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Index Cyrenaics

The Cyrenaics or Kyrenaics (Κυρηναϊκοί; Kyrēnaïkoí) were a sensual hedonist Greek school of philosophy founded in the 4th century BCE, supposedly by Aristippus of Cyrene, although many of the principles of the school are believed to have been formalized by his grandson of the same name, Aristippus the Younger. [1]

42 relations: Altruism, Anniceris, Arete of Cyrene, Aristippus, Aristippus the Younger, Aristocles of Messene, Ashoka, Atheism, Athens, Buddhism, Common Era, Constantin François de Chassebœuf, comte de Volney, Cyrene, Libya, Diogenes Laërtius, Dionysius I of Syracuse, Dukkha, Edicts of Ashoka, Egypt, Empirical evidence, Epicureanism, Epicurus, Epistemology, Four Noble Truths, Hedonism, Hegesias of Cyrene, Institut national des langues et civilisations orientales, Jean-Marie Guyau, Jeremy Bentham, Magas of Cyrene, Panaetius, Praeparatio evangelica, Ptolemaic dynasty, Ptolemy II Philadelphus, Skepticism, Socrates, Sosicrates, Sotion, Theodorus the Atheist, Trial of Socrates, Utilitarianism, Virtue, William Paley.


Altruism is the principle and moral practice of concern for happiness of other human beings, resulting in a quality of life both material and spiritual.

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Anniceris (Ἀννίκερις; fl. 300 BC) was a Cyrenaic philosopher.

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Arete of Cyrene

Arete of Cyrene (Ἀρήτη; fl. 5th–4th century BC) was a Cyrenaic philosopher who lived in Cyrene, Libya.

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Aristippus of Cyrene (Ἀρίστιππος ὁ Κυρηναῖος; c. 435 – c. 356 BCE) was the founder of the Cyrenaic school of Philosophy.

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Aristippus the Younger

Aristippus the Younger (Ἀρίστιππος), of Cyrene, was the grandson of Aristippus of Cyrene, and is widely believed to have formalized the principles of Cyrenaic philosophy.

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Aristocles of Messene

Aristocles of Messene (Ἀριστοκλῆς ὁ Μεσσήνιος), in Sicily,Suda, Aristokles was a Peripatetic philosopher, who probably lived in the 1st century AD.

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Ashoka (died 232 BCE), or Ashoka the Great, was an Indian emperor of the Maurya Dynasty, who ruled almost all of the Indian subcontinent from to 232 BCE.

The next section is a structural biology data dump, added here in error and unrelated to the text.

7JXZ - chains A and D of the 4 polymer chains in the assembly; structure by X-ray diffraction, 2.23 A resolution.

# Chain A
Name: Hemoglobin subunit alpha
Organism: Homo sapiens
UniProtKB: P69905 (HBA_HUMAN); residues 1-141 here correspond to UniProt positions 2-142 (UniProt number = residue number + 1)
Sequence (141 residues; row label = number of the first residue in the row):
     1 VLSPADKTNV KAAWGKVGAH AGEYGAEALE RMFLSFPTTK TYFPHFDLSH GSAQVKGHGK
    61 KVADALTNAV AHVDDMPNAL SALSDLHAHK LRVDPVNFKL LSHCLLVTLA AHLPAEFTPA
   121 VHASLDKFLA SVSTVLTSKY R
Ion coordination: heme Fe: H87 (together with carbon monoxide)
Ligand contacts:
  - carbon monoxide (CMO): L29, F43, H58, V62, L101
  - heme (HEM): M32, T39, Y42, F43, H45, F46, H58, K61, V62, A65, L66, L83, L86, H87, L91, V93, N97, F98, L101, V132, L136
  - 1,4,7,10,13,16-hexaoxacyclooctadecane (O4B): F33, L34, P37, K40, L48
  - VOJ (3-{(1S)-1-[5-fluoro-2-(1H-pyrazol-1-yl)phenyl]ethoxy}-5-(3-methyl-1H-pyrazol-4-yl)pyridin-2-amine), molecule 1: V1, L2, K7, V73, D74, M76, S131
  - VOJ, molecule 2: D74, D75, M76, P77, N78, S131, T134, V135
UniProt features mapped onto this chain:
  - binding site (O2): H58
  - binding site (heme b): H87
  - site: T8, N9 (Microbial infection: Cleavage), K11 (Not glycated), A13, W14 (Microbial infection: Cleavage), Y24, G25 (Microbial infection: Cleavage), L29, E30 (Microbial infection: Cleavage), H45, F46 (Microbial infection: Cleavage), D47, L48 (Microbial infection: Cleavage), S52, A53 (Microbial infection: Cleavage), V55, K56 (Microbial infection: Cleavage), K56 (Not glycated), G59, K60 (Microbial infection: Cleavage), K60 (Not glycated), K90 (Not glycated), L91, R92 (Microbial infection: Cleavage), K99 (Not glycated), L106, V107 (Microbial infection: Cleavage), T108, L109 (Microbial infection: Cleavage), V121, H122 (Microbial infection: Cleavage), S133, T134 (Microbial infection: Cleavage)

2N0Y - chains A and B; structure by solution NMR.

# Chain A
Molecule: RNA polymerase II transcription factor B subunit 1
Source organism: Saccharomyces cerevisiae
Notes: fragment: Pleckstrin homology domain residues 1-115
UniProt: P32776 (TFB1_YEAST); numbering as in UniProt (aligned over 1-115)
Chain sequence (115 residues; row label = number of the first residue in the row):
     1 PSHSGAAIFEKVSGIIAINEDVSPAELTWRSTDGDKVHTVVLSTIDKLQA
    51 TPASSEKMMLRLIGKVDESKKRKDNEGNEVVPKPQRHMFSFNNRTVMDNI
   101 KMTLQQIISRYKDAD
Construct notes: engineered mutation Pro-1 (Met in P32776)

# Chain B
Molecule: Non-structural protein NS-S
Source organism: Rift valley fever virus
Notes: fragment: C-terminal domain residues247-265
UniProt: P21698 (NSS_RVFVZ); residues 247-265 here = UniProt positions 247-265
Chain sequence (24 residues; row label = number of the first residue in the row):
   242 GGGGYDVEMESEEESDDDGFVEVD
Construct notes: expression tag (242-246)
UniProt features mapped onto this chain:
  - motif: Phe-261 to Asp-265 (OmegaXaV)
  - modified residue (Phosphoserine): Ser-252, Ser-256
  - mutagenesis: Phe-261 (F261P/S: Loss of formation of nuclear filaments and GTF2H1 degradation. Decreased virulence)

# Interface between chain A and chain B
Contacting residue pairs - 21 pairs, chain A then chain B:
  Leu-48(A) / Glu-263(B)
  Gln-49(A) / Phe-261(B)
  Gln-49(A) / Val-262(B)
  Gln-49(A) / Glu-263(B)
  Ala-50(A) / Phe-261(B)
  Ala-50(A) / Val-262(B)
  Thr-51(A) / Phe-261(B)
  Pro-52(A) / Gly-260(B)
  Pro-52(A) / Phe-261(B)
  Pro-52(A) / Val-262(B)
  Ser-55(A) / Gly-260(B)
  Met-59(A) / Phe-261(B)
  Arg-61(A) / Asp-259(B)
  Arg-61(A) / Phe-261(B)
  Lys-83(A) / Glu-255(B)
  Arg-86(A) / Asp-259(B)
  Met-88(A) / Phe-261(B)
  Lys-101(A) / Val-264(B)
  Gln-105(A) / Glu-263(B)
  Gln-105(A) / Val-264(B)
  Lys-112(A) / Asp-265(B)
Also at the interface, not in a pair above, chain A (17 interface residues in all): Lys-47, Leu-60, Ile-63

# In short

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Atheism is, in the broadest sense, the absence of belief in the existence of deities.

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Athens (Αθήνα, Athína; Ἀθῆναι, Athênai) is the capital and largest city of Greece.

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Buddhism is the world's fourth-largest religion with over 520 million followers, or over 7% of the global population, known as Buddhists.

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Common Era

Common Era or Current Era (CE) is one of the notation systems for the world's most widely used calendar era – an alternative to the Dionysian AD and BC system.

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Constantin François de Chassebœuf, comte de Volney

Constantin François de Chassebœuf, comte de Volney (3 February 175725 April 1820) was a French philosopher, abolitionist, historian, orientalist, and politician.

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Cyrene, Libya

Cyrene (translit) was an ancient Greek and Roman city near present-day Shahhat, Libya.

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Diogenes Laërtius

Diogenes Laërtius (Διογένης Λαέρτιος, Diogenēs Laertios) was a biographer of the Greek philosophers.

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Dionysius I of Syracuse

Dionysius I or Dionysius the Elder (Διονύσιος ὁ Πρεσβύτερος; c. 432367 BC) was a Greek tyrant of Syracuse, in what is now Sicily, southern Italy.

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Dukkha (Pāli; Sanskrit: duḥkha; Tibetan: སྡུག་བསྔལ་ sdug bsngal, pr. "duk-ngel") is an important Buddhist concept, commonly translated as "suffering", "pain", "unsatisfactoriness" or "stress".

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Edicts of Ashoka

The Edicts of Ashoka are a collection of 33 inscriptions on the Pillars of Ashoka as well as boulders and cave walls made by the Emperor Ashoka of the Mauryan Empire during his reign from 269 BCE to 232 BCE.

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Egypt (مِصر, مَصر, Khēmi), officially the Arab Republic of Egypt, is a transcontinental country spanning the northeast corner of Africa and southwest corner of Asia by a land bridge formed by the Sinai Peninsula.

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Empirical evidence

Empirical evidence, also known as sensory experience, is the information received by means of the senses, particularly by observation and documentation of patterns and behavior through experimentation.

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Epicureanism is a system of philosophy based upon the teachings of the ancient Greek philosopher Epicurus, founded around 307 BC.